December 8, 1982

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Vol. 02, Issue 13
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When I went to school, Dick and Jane lived in a house with Mother and Father. But today that famous brother and sister (and don't forget Baby Sally) are old enough to have children of their own, and there's a good chance that at least one of the two is a single parent.
Seventy-five years ago, it did not take sophisticated economic data or research studies for farmers to know that communities without schools or with poor schools were less likely to grow than those with good schools. Public schools not only educated children, they supported local economies, and opposition to consolidation often derived as much from financial considerations as educational ones.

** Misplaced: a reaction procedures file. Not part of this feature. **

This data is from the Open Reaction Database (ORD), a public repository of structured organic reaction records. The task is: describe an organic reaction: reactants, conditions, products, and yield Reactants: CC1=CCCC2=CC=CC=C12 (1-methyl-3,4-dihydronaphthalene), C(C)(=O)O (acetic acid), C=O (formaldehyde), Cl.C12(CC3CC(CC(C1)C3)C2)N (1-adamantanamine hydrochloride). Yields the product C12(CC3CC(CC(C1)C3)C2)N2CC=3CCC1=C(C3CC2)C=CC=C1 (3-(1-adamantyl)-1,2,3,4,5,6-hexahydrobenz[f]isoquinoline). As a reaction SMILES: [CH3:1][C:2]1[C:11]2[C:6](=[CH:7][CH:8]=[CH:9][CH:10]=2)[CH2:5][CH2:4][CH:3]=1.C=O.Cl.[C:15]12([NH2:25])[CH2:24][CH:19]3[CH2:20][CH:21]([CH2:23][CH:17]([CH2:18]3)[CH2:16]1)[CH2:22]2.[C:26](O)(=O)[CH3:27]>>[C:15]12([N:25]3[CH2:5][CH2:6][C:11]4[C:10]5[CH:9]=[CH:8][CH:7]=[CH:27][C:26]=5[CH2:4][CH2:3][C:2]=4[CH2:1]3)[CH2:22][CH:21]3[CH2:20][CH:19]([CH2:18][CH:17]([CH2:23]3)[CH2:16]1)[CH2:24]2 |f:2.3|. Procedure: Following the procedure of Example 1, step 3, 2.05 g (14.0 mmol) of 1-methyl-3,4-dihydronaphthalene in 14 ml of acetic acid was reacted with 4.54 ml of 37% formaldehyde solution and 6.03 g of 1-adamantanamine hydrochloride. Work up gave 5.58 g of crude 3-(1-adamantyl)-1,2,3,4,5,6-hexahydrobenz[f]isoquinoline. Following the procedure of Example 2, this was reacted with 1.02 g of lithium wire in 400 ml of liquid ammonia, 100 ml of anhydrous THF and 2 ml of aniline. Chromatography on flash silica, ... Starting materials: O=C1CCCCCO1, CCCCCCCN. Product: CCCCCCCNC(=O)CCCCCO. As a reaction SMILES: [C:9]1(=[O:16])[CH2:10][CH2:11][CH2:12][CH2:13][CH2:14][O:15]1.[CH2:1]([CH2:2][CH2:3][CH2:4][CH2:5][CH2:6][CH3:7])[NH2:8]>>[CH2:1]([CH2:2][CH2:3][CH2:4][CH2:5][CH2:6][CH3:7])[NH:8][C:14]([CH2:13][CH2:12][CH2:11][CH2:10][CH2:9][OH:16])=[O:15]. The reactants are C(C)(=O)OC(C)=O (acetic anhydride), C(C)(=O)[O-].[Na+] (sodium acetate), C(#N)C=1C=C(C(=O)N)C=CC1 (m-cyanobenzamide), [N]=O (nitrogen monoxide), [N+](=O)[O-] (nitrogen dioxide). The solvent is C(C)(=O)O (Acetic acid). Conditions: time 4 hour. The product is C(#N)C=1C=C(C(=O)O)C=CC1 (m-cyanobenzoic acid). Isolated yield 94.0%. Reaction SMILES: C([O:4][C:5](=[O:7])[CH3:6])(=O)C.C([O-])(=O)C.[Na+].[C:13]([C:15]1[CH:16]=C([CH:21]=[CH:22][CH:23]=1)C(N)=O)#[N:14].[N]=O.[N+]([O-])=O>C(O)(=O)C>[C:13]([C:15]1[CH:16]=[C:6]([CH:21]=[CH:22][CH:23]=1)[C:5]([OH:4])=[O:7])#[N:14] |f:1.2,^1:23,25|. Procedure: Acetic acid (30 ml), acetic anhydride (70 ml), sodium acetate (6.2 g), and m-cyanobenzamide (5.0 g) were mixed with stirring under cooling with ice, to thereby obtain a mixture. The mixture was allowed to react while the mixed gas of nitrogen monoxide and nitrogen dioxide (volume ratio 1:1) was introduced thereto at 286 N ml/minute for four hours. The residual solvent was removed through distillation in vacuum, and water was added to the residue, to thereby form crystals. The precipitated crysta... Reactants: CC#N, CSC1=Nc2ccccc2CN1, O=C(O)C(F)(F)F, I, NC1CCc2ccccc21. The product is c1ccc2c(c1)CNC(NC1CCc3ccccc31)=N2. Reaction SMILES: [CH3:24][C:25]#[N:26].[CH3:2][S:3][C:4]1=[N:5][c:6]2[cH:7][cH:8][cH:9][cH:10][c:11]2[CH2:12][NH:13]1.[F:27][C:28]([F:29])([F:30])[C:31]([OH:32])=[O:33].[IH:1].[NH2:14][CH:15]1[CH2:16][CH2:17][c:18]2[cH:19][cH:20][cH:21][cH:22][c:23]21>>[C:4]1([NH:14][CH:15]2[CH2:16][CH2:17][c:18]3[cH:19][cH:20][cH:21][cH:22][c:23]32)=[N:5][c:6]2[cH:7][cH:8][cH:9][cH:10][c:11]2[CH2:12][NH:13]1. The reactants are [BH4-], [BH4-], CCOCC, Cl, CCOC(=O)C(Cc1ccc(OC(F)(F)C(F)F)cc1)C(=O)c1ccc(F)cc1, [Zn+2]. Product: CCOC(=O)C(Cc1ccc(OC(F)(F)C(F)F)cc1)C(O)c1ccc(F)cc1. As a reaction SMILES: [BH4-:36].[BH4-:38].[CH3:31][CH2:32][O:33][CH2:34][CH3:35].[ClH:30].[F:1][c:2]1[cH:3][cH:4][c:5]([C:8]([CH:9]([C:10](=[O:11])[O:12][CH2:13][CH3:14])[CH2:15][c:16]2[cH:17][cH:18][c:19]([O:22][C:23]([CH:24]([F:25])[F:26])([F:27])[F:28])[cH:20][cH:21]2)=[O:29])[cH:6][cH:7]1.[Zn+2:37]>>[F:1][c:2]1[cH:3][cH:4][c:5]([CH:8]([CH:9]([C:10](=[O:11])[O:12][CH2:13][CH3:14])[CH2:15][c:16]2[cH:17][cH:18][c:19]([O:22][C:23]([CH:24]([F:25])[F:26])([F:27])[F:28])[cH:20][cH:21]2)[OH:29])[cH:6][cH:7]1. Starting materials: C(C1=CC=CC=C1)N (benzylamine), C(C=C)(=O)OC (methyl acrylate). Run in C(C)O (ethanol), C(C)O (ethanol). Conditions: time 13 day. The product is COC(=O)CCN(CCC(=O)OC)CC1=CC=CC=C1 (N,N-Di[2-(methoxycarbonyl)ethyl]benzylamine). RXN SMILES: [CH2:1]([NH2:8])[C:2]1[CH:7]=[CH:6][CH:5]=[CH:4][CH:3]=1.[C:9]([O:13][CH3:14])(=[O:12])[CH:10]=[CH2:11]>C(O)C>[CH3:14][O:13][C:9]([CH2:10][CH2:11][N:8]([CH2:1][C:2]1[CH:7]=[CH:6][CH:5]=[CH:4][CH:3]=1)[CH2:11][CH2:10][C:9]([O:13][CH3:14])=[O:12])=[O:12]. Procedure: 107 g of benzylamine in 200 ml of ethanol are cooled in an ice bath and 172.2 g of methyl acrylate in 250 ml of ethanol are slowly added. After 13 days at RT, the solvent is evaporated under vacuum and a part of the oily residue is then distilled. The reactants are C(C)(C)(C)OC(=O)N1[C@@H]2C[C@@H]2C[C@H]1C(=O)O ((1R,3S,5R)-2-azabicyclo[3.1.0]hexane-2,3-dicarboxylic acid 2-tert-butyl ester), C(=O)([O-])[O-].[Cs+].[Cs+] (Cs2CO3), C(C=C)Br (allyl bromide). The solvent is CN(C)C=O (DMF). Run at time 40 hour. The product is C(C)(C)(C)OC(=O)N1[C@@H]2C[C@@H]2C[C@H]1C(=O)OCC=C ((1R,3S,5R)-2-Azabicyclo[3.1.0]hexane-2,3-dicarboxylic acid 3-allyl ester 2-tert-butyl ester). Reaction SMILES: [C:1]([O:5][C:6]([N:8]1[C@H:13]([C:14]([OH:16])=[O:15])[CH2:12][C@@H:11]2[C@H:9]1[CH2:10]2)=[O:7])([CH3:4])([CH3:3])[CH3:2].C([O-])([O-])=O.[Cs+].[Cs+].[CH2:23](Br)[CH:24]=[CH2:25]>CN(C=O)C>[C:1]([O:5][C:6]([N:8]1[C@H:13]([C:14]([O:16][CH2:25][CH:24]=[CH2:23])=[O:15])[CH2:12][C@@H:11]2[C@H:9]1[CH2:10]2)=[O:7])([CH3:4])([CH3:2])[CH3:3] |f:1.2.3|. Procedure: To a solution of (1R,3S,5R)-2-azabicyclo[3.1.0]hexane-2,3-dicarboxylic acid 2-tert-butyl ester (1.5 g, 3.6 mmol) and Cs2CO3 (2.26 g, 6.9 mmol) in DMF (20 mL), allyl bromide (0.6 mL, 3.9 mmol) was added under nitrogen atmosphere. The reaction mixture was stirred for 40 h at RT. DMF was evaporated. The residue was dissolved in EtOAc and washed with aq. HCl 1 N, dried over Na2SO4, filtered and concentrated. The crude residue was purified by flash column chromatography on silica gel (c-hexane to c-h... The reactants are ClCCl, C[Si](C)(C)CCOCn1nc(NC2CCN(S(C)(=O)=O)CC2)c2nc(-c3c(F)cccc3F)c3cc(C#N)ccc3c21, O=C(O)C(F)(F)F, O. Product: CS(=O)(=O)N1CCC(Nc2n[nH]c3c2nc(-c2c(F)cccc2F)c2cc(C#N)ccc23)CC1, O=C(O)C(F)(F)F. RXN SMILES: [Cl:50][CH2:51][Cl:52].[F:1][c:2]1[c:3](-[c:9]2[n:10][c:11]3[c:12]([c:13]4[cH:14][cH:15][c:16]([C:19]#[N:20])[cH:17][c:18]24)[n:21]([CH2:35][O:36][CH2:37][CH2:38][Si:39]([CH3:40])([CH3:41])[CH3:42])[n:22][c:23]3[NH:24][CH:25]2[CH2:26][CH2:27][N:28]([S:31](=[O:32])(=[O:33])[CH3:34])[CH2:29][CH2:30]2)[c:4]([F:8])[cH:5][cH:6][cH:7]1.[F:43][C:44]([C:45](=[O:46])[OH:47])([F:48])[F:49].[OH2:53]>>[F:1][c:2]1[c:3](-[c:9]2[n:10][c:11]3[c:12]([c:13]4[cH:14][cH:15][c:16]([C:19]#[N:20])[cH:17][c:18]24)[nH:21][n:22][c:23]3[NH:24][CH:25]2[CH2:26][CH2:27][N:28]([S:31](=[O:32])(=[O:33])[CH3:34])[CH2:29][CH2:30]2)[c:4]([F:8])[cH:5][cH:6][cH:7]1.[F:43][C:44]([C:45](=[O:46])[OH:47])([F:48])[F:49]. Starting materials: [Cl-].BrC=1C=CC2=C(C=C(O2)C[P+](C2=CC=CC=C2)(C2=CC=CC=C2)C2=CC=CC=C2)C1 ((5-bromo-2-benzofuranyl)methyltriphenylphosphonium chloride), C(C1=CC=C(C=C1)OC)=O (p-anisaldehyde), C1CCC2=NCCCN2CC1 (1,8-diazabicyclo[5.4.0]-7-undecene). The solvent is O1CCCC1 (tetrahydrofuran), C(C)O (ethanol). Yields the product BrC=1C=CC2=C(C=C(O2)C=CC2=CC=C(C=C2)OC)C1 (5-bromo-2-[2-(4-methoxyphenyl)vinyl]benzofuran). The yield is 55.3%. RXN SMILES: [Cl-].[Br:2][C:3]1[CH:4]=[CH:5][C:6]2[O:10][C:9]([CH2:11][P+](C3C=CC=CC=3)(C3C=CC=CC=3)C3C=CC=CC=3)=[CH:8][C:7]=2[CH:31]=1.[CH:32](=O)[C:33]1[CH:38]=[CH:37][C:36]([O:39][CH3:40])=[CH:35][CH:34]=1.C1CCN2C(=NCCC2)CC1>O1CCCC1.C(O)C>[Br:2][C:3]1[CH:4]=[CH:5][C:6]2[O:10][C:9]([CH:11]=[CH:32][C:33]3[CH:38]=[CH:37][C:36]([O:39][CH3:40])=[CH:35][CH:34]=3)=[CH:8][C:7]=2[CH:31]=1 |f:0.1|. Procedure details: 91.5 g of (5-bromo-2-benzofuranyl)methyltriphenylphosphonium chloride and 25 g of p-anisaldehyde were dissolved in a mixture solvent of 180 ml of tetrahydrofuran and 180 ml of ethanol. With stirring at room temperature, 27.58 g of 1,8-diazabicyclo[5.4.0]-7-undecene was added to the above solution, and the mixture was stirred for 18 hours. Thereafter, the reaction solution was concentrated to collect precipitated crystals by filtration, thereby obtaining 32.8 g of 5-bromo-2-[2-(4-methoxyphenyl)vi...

FOUNDATION SUPPORT: Coverage of specific topics in Education Week is supported in part by grants from the Eli and Edythe Broad Foundation, the Bill & Melinda Gates Foundation, the CME Group Foundation, the Carnegie Corporation of New York, the Jack Kent Cooke Foundation, the Joyce Foundation, the NoVo Foundation, the Noyce Foundation, the Raikes Foundation, the Wallace Foundation, and the Walton Family Foundation. The newspaper retains sole editorial control over the content of the articles that are underwritten by the foundations. Additional grants in support of Editorial Projects in Education’s data journalism and video capacity come from the Leona M. and Harry B. Helmsley Charitable Trust and the Schott Foundation for Public Education. (Updated 1/1/2017)

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